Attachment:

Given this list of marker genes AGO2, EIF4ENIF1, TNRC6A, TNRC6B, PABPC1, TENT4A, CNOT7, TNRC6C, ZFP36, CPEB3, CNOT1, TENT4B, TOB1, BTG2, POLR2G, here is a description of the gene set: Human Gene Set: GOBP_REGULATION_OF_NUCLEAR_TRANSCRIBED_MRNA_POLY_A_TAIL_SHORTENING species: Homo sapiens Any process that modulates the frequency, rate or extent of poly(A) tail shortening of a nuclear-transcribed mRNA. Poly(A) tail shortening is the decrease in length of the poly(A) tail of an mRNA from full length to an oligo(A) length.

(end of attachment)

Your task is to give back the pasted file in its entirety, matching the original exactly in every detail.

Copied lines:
Given this list of marker genes AGO2, EIF4ENIF1, TNRC6A, TNRC6B, PABPC1, TENT4A, CNOT7, TNRC6C, ZFP36, CPEB3, CNOT1, TENT4B, TOB1, BTG2, POLR2G, here is a description of the gene set: Human Gene Set: GOBP_REGULATION_OF_NUCLEAR_TRANSCRIBED_MRNA_POLY_A_TAIL_SHORTENING species: Homo sapiens Any process that modulates the frequency, rate or extent of poly(A) tail shortening of a nuclear-transcribed mRNA. Poly(A) tail shortening is the decrease in length of the poly(A) tail of an mRNA from full length to an oligo(A) length.